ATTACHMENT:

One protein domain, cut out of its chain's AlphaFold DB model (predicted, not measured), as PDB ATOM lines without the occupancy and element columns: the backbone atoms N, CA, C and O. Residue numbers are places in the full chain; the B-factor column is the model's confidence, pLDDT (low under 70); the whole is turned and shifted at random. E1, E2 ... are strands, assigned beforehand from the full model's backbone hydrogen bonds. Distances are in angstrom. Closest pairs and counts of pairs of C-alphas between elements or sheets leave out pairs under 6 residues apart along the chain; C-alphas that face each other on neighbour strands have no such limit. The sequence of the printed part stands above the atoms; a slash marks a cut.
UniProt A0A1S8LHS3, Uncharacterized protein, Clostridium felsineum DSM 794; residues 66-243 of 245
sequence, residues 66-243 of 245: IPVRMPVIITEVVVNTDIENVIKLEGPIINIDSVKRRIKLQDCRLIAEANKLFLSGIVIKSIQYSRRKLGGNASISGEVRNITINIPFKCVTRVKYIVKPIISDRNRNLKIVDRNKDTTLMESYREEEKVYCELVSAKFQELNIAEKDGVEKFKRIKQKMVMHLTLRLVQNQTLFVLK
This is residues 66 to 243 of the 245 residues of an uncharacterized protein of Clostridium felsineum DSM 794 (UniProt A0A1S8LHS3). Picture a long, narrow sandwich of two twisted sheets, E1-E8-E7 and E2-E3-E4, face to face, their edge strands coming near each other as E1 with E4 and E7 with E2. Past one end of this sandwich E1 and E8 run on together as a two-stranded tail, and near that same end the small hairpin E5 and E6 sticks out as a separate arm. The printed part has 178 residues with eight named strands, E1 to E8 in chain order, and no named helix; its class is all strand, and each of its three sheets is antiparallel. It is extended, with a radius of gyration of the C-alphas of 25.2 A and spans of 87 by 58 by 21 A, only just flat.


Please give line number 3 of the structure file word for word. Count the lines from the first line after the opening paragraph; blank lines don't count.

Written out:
This is residues 66 to 243 of the 245 residues of an uncharacterized protein of Clostridium felsineum DSM 794 (UniProt A0A1S8LHS3). Picture a long, narrow sandwich of two twisted sheets, E1-E8-E7 and E2-E3-E4, face to face, their edge strands coming near each other as E1 with E4 and E7 with E2. Past one end of this sandwich E1 and E8 run on together as a two-stranded tail, and near that same end the small hairpin E5 and E6 sticks out as a separate arm. The printed part has 178 residues with eight named strands, E1 to E8 in chain order, and no named helix; its class is all strand, and each of its three sheets is antiparallel. It is extended, with a radius of gyration of the C-alphas of 25.2 A and spans of 87 by 58 by 21 A, only just flat.